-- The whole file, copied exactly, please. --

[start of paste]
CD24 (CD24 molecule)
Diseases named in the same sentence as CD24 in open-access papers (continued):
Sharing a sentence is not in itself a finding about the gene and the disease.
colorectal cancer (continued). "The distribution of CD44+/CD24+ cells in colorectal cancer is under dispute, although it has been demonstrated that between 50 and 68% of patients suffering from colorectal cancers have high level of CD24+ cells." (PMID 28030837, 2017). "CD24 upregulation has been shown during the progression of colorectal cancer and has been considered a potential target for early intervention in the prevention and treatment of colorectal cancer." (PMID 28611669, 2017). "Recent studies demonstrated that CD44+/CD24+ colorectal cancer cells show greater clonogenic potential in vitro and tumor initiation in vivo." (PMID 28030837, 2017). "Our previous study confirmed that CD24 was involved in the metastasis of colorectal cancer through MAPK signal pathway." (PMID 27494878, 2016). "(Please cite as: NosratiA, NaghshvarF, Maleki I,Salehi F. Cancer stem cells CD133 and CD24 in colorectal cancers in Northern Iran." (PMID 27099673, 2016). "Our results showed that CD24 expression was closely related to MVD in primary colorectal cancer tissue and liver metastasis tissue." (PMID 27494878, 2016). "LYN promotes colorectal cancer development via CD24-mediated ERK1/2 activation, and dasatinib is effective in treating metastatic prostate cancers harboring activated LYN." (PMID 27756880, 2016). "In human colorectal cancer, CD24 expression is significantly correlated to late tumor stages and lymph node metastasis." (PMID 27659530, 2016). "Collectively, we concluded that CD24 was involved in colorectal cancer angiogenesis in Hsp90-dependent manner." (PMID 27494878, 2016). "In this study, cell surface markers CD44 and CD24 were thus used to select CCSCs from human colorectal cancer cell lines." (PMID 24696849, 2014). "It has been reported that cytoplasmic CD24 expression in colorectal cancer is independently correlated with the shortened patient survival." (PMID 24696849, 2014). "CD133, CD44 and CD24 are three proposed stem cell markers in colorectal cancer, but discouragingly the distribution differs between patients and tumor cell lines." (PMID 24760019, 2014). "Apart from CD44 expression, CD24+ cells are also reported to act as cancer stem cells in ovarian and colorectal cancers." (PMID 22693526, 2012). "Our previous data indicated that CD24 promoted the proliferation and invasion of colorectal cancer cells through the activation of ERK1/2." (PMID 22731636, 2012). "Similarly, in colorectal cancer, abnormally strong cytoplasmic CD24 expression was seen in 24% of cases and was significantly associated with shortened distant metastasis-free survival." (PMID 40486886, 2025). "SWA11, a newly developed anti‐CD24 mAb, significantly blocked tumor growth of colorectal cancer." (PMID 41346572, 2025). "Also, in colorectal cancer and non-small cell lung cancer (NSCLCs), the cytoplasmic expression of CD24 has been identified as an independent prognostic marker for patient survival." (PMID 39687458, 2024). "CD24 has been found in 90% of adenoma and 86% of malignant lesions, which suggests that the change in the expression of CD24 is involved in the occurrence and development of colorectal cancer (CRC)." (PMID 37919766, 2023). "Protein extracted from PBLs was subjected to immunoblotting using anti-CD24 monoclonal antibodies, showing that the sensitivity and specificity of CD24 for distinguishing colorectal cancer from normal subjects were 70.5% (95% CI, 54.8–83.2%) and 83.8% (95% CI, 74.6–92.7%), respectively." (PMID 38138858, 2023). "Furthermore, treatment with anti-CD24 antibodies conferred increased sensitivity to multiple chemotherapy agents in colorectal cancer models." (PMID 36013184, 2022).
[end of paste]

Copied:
CD24 (CD24 molecule)
Diseases named in the same sentence as CD24 in open-access papers (continued):
Sharing a sentence is not in itself a finding about the gene and the disease.
colorectal cancer (continued). "The distribution of CD44+/CD24+ cells in colorectal cancer is under dispute, although it has been demonstrated that between 50 and 68% of patients suffering from colorectal cancers have high level of CD24+ cells." (PMID 28030837, 2017). "CD24 upregulation has been shown during the progression of colorectal cancer and has been considered a potential target for early intervention in the prevention and treatment of colorectal cancer." (PMID 28611669, 2017). "Recent studies demonstrated that CD44+/CD24+ colorectal cancer cells show greater clonogenic potential in vitro and tumor initiation in vivo." (PMID 28030837, 2017). "Our previous study confirmed that CD24 was involved in the metastasis of colorectal cancer through MAPK signal pathway." (PMID 27494878, 2016). "(Please cite as: NosratiA, NaghshvarF, Maleki I,Salehi F. Cancer stem cells CD133 and CD24 in colorectal cancers in Northern Iran." (PMID 27099673, 2016). "Our results showed that CD24 expression was closely related to MVD in primary colorectal cancer tissue and liver metastasis tissue." (PMID 27494878, 2016). "LYN promotes colorectal cancer development via CD24-mediated ERK1/2 activation, and dasatinib is effective in treating metastatic prostate cancers harboring activated LYN." (PMID 27756880, 2016). "In human colorectal cancer, CD24 expression is significantly correlated to late tumor stages and lymph node metastasis." (PMID 27659530, 2016). "Collectively, we concluded that CD24 was involved in colorectal cancer angiogenesis in Hsp90-dependent manner." (PMID 27494878, 2016). "In this study, cell surface markers CD44 and CD24 were thus used to select CCSCs from human colorectal cancer cell lines." (PMID 24696849, 2014). "It has been reported that cytoplasmic CD24 expression in colorectal cancer is independently correlated with the shortened patient survival." (PMID 24696849, 2014). "CD133, CD44 and CD24 are three proposed stem cell markers in colorectal cancer, but discouragingly the distribution differs between patients and tumor cell lines." (PMID 24760019, 2014). "Apart from CD44 expression, CD24+ cells are also reported to act as cancer stem cells in ovarian and colorectal cancers." (PMID 22693526, 2012). "Our previous data indicated that CD24 promoted the proliferation and invasion of colorectal cancer cells through the activation of ERK1/2." (PMID 22731636, 2012). "Similarly, in colorectal cancer, abnormally strong cytoplasmic CD24 expression was seen in 24% of cases and was significantly associated with shortened distant metastasis-free survival." (PMID 40486886, 2025). "SWA11, a newly developed anti‐CD24 mAb, significantly blocked tumor growth of colorectal cancer." (PMID 41346572, 2025). "Also, in colorectal cancer and non-small cell lung cancer (NSCLCs), the cytoplasmic expression of CD24 has been identified as an independent prognostic marker for patient survival." (PMID 39687458, 2024). "CD24 has been found in 90% of adenoma and 86% of malignant lesions, which suggests that the change in the expression of CD24 is involved in the occurrence and development of colorectal cancer (CRC)." (PMID 37919766, 2023). "Protein extracted from PBLs was subjected to immunoblotting using anti-CD24 monoclonal antibodies, showing that the sensitivity and specificity of CD24 for distinguishing colorectal cancer from normal subjects were 70.5% (95% CI, 54.8–83.2%) and 83.8% (95% CI, 74.6–92.7%), respectively." (PMID 38138858, 2023). "Furthermore, treatment with anti-CD24 antibodies conferred increased sensitivity to multiple chemotherapy agents in colorectal cancer models." (PMID 36013184, 2022).